Went home during recess

I still have bad dreams about high school; that they call me up telling me I need to come back, do it all over again. I felt like I didn’t fit in. Like I was weird and different from everyone else. Every time we had free time, even in the middle of the day, I would go home: Play the guitar for as long as I could and run back when I had to. That’s where I found the strength I needed. I kept thinking that if I just got through those three years everything would be all right. And it was. Sometimes you just have to hold on for a little while longer.

Sometime during my twenties I found myself lying on a cold kitchen floor weak from crying my eyes out. I don’t know how many hours had passed, but I found one can actually run out of tears. That your body can only take so much. I was completely worn out; but I had come to peace with the fact that this was to be my last night. I felt surprisingly cold and detached as I wrote notes to people I cared about. I did really want to end my life that night. When my eyes closed I felt at peace. I awoke several hours later, confused and in terrible pain. Ironically I didn’t have the strength to try again; I was too weak to even die.

The importance of being heard

Not being heard is painful. It can take a good while to finally say the words that are needed, but when you do, it is important that those around really listen and take you seriously. Failing that, it is so much easier to just crawl back into your shell, sure that your heavy thoughts are yours to live with alone. That kind of loneliness is the worst.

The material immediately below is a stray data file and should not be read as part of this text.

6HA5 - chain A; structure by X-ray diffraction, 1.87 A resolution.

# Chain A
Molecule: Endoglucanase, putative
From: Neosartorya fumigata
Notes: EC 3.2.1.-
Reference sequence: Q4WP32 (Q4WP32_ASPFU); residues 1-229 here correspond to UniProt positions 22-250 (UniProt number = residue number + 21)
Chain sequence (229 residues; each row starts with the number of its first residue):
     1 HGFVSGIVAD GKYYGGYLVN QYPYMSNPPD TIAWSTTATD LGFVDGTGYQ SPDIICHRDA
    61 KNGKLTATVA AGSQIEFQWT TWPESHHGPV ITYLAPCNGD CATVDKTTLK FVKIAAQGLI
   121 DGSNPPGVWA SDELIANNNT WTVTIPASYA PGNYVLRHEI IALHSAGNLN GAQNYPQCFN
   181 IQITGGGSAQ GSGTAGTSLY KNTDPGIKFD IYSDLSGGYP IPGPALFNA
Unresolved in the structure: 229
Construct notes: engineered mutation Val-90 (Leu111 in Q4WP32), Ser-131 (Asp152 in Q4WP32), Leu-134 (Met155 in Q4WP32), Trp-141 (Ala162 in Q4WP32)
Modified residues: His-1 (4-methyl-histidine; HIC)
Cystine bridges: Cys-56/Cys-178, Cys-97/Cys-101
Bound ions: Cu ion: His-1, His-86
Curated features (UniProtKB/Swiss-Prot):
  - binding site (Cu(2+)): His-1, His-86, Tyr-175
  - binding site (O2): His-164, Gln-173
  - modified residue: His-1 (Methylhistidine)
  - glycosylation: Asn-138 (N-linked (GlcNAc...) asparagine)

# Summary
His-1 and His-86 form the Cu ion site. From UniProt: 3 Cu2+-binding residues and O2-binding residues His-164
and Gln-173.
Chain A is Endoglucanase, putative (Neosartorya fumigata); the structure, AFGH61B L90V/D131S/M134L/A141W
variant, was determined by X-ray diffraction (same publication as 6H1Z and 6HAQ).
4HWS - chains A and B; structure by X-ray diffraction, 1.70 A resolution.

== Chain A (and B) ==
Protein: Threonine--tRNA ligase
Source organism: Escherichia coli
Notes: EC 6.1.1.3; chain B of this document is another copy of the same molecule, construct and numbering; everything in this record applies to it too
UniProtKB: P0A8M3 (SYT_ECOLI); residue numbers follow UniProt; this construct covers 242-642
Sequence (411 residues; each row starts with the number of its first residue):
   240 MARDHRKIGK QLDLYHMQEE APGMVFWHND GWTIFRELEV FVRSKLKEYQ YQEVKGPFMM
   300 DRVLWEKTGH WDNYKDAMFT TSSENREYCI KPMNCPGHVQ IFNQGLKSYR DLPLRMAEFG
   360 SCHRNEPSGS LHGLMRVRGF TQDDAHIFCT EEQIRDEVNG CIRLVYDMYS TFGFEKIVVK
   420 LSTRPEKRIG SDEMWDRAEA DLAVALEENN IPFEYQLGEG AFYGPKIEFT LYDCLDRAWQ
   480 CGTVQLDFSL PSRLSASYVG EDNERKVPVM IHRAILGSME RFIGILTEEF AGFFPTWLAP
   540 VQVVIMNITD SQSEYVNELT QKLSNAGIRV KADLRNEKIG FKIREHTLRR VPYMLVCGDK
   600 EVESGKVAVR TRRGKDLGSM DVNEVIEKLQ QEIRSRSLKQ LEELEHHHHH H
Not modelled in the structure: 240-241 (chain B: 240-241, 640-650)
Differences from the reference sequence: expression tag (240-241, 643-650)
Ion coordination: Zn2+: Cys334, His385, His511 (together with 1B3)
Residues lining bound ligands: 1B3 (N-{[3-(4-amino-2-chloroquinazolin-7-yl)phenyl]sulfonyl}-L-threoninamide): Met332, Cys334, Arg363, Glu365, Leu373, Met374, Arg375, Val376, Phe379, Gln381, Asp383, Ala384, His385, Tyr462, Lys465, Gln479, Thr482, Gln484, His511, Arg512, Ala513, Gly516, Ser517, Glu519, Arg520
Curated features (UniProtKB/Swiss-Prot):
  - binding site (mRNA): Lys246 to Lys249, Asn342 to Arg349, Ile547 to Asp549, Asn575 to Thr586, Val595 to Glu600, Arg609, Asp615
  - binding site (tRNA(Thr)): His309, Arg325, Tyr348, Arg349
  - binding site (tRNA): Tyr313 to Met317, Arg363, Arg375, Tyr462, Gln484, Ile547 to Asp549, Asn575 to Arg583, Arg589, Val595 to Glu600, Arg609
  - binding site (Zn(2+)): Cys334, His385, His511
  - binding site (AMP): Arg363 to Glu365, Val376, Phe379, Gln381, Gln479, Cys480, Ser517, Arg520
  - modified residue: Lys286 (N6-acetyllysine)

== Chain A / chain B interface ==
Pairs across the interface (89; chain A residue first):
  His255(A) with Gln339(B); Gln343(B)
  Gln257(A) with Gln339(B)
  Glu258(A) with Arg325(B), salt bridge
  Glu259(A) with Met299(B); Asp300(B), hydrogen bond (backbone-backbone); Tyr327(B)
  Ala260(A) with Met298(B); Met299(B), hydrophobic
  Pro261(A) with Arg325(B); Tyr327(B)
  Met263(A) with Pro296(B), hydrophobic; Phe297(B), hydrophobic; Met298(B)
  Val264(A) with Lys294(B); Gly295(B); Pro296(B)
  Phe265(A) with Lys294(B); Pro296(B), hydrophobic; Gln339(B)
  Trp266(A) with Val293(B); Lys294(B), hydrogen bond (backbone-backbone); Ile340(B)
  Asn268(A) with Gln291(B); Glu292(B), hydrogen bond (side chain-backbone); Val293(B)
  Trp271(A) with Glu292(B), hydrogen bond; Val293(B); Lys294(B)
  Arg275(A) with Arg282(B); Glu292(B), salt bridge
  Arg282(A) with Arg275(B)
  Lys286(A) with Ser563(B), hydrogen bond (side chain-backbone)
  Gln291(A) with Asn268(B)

End it all? You? You’ve lived everyone’s biggest dream. You travel the world; you make lots of money, win awards, what can possibly be bothering you? They told me I was ungrateful. The incredible pressure, the expectations, I just couldn’t take it anymore.

The pain you know

One time I ended up in the ER and was told I had been very lucky. I didn’t feel lucky. I had wanted to die, yet there I was. That night I found myself in the back of a dismal room listening to a girl on the other side of a curtain. She was talking about why she did it, and I remember her talking about the boy who had left her and how she had thought it would be them forever and now she didn’t have a reason to live. Or something like that; I was drifting in and out of sleep and can recall only fragments. No boy had put me in that bed, but I recognized the pain in her voice as my own.